Minimal media coverage
Indeed, chlorhexidine mouth wash swabbed around the mouth 2-3 times a day has been adopted prevent ventilator-associated pneumonia. Unfortunately, the potential role of oral care through the use of oral hygiene products both to help prevent both primary infection by the virus and superinfection by oral micro-organisms is hampered by a seemingly lack of knowledge in many healthcare groups.
This, with respect, appears to have arisen from a lack of knowledge or interest from the powers that be. There is also minimal coverage in the media. Thus, the slogan proposed at the beginning of this article to help in COVID-19 – ‘wash your hands, brush your teeth and wear a mask – is, to a majority of the population and, outside the dental team, a large proportion of healthcare workers, only known as ‘wash your hands and wear a mask’.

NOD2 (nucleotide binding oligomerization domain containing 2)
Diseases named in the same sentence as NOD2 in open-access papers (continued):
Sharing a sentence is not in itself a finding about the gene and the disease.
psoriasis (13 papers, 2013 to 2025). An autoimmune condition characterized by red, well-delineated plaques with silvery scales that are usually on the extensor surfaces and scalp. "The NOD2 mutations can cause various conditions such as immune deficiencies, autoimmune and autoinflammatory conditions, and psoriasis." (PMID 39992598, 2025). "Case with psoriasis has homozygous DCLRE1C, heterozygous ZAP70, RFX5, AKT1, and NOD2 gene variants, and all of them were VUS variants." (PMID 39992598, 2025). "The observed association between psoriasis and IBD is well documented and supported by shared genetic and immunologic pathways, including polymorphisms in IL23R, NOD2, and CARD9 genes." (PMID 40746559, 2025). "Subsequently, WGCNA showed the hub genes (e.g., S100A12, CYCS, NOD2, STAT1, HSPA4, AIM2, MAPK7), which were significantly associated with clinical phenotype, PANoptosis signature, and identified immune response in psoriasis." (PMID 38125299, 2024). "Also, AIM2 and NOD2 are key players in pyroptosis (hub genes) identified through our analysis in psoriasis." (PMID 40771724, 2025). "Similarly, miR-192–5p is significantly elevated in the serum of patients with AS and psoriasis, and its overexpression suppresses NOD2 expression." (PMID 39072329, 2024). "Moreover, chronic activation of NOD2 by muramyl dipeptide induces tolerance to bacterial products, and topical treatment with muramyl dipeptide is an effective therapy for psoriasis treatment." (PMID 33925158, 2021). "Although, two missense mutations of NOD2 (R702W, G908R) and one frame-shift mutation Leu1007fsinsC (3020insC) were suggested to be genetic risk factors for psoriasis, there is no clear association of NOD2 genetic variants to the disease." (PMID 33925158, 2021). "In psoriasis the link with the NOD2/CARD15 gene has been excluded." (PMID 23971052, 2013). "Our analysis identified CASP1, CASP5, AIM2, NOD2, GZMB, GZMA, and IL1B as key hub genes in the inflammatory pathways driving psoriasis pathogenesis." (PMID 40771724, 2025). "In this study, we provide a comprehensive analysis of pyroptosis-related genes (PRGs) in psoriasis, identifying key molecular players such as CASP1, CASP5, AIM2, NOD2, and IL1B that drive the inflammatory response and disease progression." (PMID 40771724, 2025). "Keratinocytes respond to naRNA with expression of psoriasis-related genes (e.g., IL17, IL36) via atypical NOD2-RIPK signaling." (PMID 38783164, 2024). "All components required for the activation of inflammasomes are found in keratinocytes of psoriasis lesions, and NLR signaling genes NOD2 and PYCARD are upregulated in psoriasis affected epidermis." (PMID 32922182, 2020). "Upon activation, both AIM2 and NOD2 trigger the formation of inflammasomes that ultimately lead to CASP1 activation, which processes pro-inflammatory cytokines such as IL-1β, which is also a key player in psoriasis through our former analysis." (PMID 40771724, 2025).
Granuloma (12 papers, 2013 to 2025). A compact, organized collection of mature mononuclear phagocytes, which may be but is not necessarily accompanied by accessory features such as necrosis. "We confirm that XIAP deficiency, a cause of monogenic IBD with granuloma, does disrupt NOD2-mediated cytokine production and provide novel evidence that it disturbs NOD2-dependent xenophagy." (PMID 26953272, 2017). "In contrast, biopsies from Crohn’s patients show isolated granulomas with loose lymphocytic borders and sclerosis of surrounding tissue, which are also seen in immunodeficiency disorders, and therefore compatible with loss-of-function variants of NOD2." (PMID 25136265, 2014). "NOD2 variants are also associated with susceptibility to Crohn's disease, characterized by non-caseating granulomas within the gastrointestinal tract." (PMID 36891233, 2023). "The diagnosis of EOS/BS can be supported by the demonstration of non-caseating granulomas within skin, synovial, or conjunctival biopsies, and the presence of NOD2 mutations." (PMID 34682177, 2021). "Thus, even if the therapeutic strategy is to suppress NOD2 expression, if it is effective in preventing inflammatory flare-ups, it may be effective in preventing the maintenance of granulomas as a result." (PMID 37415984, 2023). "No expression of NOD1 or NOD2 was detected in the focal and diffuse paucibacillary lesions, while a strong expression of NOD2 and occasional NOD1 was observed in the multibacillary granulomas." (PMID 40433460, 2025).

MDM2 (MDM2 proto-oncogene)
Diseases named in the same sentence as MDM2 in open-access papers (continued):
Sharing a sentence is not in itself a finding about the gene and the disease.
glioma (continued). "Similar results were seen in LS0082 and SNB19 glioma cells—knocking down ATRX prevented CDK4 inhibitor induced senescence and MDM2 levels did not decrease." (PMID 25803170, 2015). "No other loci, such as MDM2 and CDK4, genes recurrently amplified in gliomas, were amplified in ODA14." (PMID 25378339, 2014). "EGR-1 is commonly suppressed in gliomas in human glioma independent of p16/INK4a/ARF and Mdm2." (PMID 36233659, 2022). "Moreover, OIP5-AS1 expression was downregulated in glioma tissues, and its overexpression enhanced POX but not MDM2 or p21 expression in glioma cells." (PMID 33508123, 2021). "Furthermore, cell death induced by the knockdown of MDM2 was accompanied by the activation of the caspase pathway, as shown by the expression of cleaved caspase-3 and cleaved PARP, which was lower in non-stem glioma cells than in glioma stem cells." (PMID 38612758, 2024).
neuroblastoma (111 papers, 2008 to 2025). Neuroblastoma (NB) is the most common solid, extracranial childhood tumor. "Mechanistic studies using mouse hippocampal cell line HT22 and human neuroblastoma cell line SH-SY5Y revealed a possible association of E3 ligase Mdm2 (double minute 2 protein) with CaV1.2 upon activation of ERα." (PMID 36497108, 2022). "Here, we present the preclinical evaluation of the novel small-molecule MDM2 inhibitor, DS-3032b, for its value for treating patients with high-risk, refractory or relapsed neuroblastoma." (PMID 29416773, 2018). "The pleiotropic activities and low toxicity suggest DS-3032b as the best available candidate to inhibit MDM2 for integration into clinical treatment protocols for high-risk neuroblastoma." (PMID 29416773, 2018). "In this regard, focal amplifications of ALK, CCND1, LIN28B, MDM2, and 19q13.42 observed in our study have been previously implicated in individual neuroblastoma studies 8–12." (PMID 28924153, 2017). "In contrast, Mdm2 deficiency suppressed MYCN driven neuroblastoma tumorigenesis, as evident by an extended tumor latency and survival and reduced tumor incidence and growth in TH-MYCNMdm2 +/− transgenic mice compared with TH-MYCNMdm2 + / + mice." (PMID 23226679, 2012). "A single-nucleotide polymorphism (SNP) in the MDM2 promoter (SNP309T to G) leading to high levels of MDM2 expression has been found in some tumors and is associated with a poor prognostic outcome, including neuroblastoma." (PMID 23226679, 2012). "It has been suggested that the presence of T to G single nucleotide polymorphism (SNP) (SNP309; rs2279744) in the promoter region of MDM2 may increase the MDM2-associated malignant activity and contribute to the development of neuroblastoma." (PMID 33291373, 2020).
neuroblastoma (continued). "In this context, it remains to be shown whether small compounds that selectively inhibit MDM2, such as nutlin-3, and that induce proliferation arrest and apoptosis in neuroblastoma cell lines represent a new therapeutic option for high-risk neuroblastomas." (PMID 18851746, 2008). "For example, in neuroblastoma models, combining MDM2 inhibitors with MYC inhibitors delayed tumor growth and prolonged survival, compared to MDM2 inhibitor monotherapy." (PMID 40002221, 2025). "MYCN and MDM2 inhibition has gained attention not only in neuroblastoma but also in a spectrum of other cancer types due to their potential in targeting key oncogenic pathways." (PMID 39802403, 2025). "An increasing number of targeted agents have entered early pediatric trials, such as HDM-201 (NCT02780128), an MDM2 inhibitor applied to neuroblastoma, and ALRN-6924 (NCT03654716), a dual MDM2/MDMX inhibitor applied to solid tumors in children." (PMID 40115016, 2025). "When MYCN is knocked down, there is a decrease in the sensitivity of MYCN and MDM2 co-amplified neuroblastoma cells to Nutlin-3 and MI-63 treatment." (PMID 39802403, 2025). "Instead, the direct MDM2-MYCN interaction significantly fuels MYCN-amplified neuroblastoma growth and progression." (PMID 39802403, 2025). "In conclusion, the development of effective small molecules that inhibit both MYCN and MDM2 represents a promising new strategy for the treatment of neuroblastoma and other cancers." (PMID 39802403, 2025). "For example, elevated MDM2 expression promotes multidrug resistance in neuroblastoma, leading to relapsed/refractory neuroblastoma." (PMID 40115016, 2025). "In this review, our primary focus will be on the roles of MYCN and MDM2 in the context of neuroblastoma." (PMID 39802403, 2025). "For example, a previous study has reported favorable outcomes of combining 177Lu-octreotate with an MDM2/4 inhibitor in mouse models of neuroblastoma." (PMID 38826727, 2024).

In conclusion, oral health should not be abandoned amidst this pandemic. Instead, it should be improved through toothpaste and mouth rinses to reduce the bacterial load in the mouth. Poor oral hygiene has shown a direct link with systemic disease and respiratory bacterial infections long before COVID-19. This must not be forgotten. If oral bacteria are allowed to increase, they could possibly introduce bacterial superinfections through aspiration or inhalation of salivary bacteria, creating further complications.
Martin Addy, emeritus professor, University of Bristol and Dr Victoria Sampson, dental practitioner, London.